Situated on a highland area 300 meters above sea level, Shigaraki is a ceramic town of Koga City in the southern part of Shiga Prefecture, and known as one of the traditional centers of Japanese pottery, the home of Shigaraki ware. It has one of the six oldest kilns in Japan and is renowned historically for its good clay.
Shigaraki pottery has thrived for twelve hundred years in association with
the life and industries of the Japanese. The origin of Shigaraki-yaki involved the production of roofing tiles, as ordered by the Emperor during the Nara period (715-806). During the Kamakura period (1185-1333), water jars and pots were produced. It was not until the 12th century, when Shigaraki items were recognized by the rising tea culture, that it became well known.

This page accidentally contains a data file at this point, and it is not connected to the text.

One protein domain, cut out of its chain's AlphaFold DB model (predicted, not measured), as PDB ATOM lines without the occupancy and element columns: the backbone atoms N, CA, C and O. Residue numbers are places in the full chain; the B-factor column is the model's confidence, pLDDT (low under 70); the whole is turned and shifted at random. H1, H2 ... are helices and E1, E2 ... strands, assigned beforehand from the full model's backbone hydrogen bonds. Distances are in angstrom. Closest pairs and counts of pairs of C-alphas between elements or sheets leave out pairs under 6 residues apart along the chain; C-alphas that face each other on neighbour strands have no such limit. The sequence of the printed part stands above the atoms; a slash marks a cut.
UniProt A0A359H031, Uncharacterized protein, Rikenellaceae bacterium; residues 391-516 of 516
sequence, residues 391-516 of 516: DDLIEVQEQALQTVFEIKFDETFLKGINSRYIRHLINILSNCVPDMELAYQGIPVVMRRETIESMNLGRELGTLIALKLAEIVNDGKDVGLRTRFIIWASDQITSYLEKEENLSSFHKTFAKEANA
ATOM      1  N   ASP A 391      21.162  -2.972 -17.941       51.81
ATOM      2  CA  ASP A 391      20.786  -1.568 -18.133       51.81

Shigaraki-yaki is recognized for both the quartz particles embedded in the local clay, and the random reddish pattern naturally produced by a combination of flames and ash coming into contact with the surface of the ware being produced. It is the result of a process that combines both natural and human elements. Today, flower vases and ornamental pieces are being produced in the region, taking advantage of the Shigaraki clay that is well suited for large pieces.